At 9 the next morning Geoff and I were up and moving, Geoff made breakfast for us (egg and bacon toasties, how I love thee) since he was starving and I was about to board a low-cost airline where food would cost me my firstborn child and maybe one of my appendages.
I climbed aboard a Virgin blue aircraft at 1000, and landed in Sydney around 1630. The flight across Australia is about the same length as the one across the US, and you transition through two time zones in the process.
I often take these night shift walks when the foreman's not around
I turn my back on the cooling stacks and make for open ground
Far out beyond the tank farm fence where the gas flare makes no sound
I forget the stink and I always think back to that eastern town
The views were fantastic. I flew over Kalgoorlie, the place I hadn't bothered to go, and it was as boring and brown as Ash and Geoff had described, then we skipped along the coast, between the Australian bight to the south and the Nulaboor plane, and I (looking out the north side) could see the vast desolate emptiness that is central Australia. The clouds hung in little puffs immobile and cast little black dots upon land that was an otherwise featureless morass of brown and orange. It was like flying over 2500 kilometers of Texas. I think this place would drive me pretty bonkers if I ever had to drive across it alone.
I remember back six years ago, this western life I chose
And every day, the news would say some factory's going to close
Well, I could have stayed to take the dole, but I'm not one of those
I take nothing free, and that makes me an idiot, I suppose
I became absorbed in my Rudyard Kipling book during the flight, and the next time I looked up we were only twenty minutes from landing, and the landscape was entirely different.
The hills were rolling and green, with orange only peeking through on a few cliffs in the otherwise unbroken lushness of New South Wales.
The green was a sharp contrast to the dusty brown of Perth, and the vast emptiness between the two.
I thought about Stan Rogers and one specific song of his called "The Idiot" written about Canada many years ago. In Canada the land and the economics work somewhat similar to the way they worked out in Australia, with the hard work and independent lives being lived in the dust of a newly industrialized and heavily mined west, and the work drying up in the beautiful and picturesque eastern towns until many of them were left with rolling green hills and a dependence on government money.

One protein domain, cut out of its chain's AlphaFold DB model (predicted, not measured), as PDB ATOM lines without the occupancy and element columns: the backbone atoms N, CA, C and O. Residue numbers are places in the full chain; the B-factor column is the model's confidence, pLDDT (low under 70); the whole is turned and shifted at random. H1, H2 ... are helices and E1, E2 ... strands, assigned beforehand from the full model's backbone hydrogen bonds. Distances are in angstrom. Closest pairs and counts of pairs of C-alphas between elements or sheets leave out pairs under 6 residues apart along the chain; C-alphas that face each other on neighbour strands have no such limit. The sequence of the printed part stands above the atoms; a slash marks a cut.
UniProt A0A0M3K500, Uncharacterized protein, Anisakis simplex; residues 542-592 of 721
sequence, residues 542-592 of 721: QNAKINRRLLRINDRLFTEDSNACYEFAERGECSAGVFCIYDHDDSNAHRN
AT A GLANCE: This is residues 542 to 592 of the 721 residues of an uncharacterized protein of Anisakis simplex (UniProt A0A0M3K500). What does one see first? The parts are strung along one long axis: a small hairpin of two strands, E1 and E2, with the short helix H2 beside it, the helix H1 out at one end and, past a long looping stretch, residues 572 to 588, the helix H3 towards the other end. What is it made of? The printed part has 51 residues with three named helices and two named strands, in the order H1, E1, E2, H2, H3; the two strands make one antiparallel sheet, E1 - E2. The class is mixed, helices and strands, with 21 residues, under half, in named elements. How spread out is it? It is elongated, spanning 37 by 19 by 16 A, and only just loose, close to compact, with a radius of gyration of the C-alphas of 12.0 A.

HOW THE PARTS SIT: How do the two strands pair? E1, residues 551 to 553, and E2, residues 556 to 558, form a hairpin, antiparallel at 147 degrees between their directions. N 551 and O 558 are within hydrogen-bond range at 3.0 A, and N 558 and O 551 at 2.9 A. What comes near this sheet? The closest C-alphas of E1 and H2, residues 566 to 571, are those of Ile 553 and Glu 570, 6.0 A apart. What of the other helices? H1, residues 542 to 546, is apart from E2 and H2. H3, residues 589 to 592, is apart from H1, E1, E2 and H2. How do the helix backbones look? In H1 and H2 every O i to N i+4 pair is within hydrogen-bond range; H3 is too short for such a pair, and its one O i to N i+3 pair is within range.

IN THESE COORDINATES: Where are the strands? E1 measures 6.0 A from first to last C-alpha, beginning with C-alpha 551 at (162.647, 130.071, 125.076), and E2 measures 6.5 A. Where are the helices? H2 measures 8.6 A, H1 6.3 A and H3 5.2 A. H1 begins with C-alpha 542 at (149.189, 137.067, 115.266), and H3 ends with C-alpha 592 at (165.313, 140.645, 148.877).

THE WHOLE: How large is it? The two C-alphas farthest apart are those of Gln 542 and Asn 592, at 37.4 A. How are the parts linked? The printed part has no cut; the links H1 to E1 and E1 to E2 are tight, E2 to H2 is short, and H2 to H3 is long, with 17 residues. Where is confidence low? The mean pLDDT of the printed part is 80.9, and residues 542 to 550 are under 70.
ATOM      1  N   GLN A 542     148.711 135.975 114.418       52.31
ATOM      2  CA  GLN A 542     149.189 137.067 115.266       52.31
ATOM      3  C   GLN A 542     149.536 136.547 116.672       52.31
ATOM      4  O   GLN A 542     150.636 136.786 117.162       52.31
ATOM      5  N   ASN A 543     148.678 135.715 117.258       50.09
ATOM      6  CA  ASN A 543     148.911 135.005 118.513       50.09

So I bid farewell to the eastern town I never more will see
But work I must so I eat this dust and breathe refinery
Oh I miss the green and the woods and streams and I don't like cowboy clothes
But I like being free and that makes me an idiot I suppose
I've always loved Mr. Rogers work and especially his narrator's voice in the Idiot. That narrator sings with an impassioned insistence that no matter how bad things are, he'll always scrabble for his independence and give a finger to the handouts of a corrupt and mollycoddling government. I could see now the nightmare that the sacrifice must have been for the miners and factory men that chose to leave NSW and move west and build mines and factories and farms. It is not a decision to be made lightly, but it is one I'll always respect.
Coming in I had a remarkable view of the city, and I wish I had had the good sense to have my camera in hand, even if they would have been shots through the plane window, which I typically hate and avoid taking. The Opera house and the waterfront were bathed in a the stark gold of late afternoon in winter, and the city looked like a thing touched by divinity--a shining glimmer descendant upon it in the waning light of day. Brightly illuminated clouds seemed to cling in the sky, reluctant to wander far from the site, as if they might evaporate outside the radius of its influence. It was a view worth savouring.
So come all you fine young fellows who've been beaten to the ground
This western life's no paradise, but it's better than lying down
Oh, the streets aren't clean, and there's nothing green, and the hills are dirty brown
But the government dole will rot your soul back there in your hometown
I called my hostel when I arrived, and they told me a shuttle driver would pick me up, and I climbed into a small van with a curtly polite mid-eastern driver who barreled through the streets of Sydney like a man who has just learned his mother's been hospitalized. Two other girls, a Perth native and a girl from Redding, UK, were also staying at this place, and they said it came highly recommended.
When I got there, I found it was the kind of meandering, interesting building that makes a really great large hostel, with a huge kitchen and open courtyard and PAY BY THE HOUR WIFI.
But aside from that it was actually a really neat place, and after going out for a bite to eat and a couple of beers (an absolutely top-hole steak sandwich and some draught of which I didn't catch the name, at a local place called Roy's) I spent the remainder of the night relaxing in the common areas, washing clothes and reading. Tomorrow, I plan to wander Sydney for a bit.
So bid farewell to the eastern town you never more will see
There's self-respect and a steady check in this refinery
You will miss the green and the woods and streams and the dust will fill your nose
But you'll be free, and just like me, an idiot, I suppose.
lyrics: Stan Rogers - The Idiot